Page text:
As we examined in our March “Money” issue, women’s economic power is not what we wish it would be. In times of crisis, which can be chronic for many of us even without a pandemic, women are creative about sustaining themselves and their families in collaboration with community. Yet there is a cycle of fatigue around finances that directs our lives.
The pay gap has not closed, despite decades of conversation. Inequalities are widening, and the numbers of people of all ages who are struggling is increasing quickly. The situation is propelling an increasing number of women into politics. There is a deep need to reallocate priorities in funding and policy in order to rebuild infrastructure.
The pandemic brings that need into even sharper focus. People — especially women of color — have been working for many years to transform the economy. There is no time better than the present to strengthen our vision of a new world.
Using a neighborhood movie theater’s virtual pass, my mother and I recently watched the documentary “Capital in the Twenty-First Century.” As global economy analyst Rana Foroohor put it in the film, “We have a mythology that what is good for Wall Street is good for Main Street, but that’s never been true.”
The film makes the point that politics shape the way we think about the economy — such as blaming immigrants for taking jobs — and that we can be inspired to make different choices by telling different stories.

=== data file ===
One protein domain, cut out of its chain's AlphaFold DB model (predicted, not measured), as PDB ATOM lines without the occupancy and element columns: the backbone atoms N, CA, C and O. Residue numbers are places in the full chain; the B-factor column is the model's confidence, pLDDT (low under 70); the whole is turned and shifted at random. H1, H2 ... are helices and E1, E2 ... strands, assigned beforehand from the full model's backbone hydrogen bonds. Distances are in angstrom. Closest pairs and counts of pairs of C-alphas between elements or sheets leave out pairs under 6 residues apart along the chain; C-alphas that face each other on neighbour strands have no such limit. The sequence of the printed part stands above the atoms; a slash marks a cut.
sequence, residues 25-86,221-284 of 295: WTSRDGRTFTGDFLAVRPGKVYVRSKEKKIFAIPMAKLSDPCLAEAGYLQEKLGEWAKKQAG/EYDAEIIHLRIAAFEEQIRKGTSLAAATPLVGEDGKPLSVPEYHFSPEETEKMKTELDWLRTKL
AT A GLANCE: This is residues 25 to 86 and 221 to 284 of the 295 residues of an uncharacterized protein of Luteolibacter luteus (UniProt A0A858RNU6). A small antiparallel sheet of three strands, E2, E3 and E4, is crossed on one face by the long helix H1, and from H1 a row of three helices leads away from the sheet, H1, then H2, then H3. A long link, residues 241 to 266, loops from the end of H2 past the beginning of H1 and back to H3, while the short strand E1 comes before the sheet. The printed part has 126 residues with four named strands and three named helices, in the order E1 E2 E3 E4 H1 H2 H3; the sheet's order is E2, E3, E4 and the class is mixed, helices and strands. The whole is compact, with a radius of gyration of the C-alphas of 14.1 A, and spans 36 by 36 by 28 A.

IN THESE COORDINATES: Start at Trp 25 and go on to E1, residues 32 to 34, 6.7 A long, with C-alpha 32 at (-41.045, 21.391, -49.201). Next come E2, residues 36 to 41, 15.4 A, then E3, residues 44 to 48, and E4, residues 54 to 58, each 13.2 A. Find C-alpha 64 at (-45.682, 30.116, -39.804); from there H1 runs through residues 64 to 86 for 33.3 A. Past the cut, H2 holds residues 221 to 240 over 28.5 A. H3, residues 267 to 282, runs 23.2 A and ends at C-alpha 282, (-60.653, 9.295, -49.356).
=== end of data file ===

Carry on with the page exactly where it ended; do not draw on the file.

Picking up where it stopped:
The intention of Minnesota Women’s Press this summer was to embark on a listening tour of the state, connecting in conversation with women about the economy and the ecosystem. Instead, we will be working virtually with extended community to talk about how to deepen community-based economies.
In our second Quaranzine issue, “Eco,” we looked at how nature reminds us that borders are figments of mind, not biology. In this “Transformation” issue, we explore how the coronavirus can reset our expectations and capabilities.
It was 400 years ago that the U.S. economy was built on Native land with slave labor. It was 100 years ago that some women finally won the right to vote. It was 50 years ago that pop culture started to focus attention on the environment. In 2020, it is time to acknowledge that a new economic system is possible.
The mission of Minnesota Women’s Press is to amplify the voices and vision of women as community-based journalists and storytellers. The transformation of society will rely on how well we create solidarity around narratives that bring us to a new future. Please join us.
Use the comments field below to offer your ideas: “What community-based economies in Minnesota do you suggest we write about?”
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Read this related story about the Community-based Economy as articulated in a series of books published by two women economists.
Read this reflection by Ileana Mejia, “Community Care,” about her thoughts on connections and money after visiting her father’s Dominican Republic culture.
Read this story by Tess Montgomery, “Managing Without Much of Anything.”
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Minnesota Women’s Press has been sharing the voice and vision of women since 1985. Gender-based violence, pay inequity, women in politics, equal rights, and ecofeminism have been some of the topics visited again and again in our pages, starting at a time when some thought “women’s stories” were meant to be relegated only to the lifestyle sections.
The biweekly newspaper began as a largely women-funded investment, survived the 2009 recession by transitioning into a monthly magazine, and was bought by the current publisher in December 2017 with a business loan and crowdfunding donations.
Since then, the new team has been gathering a diversity of perspectives and networks for solutions-based journalism that responds to issues our community faces.
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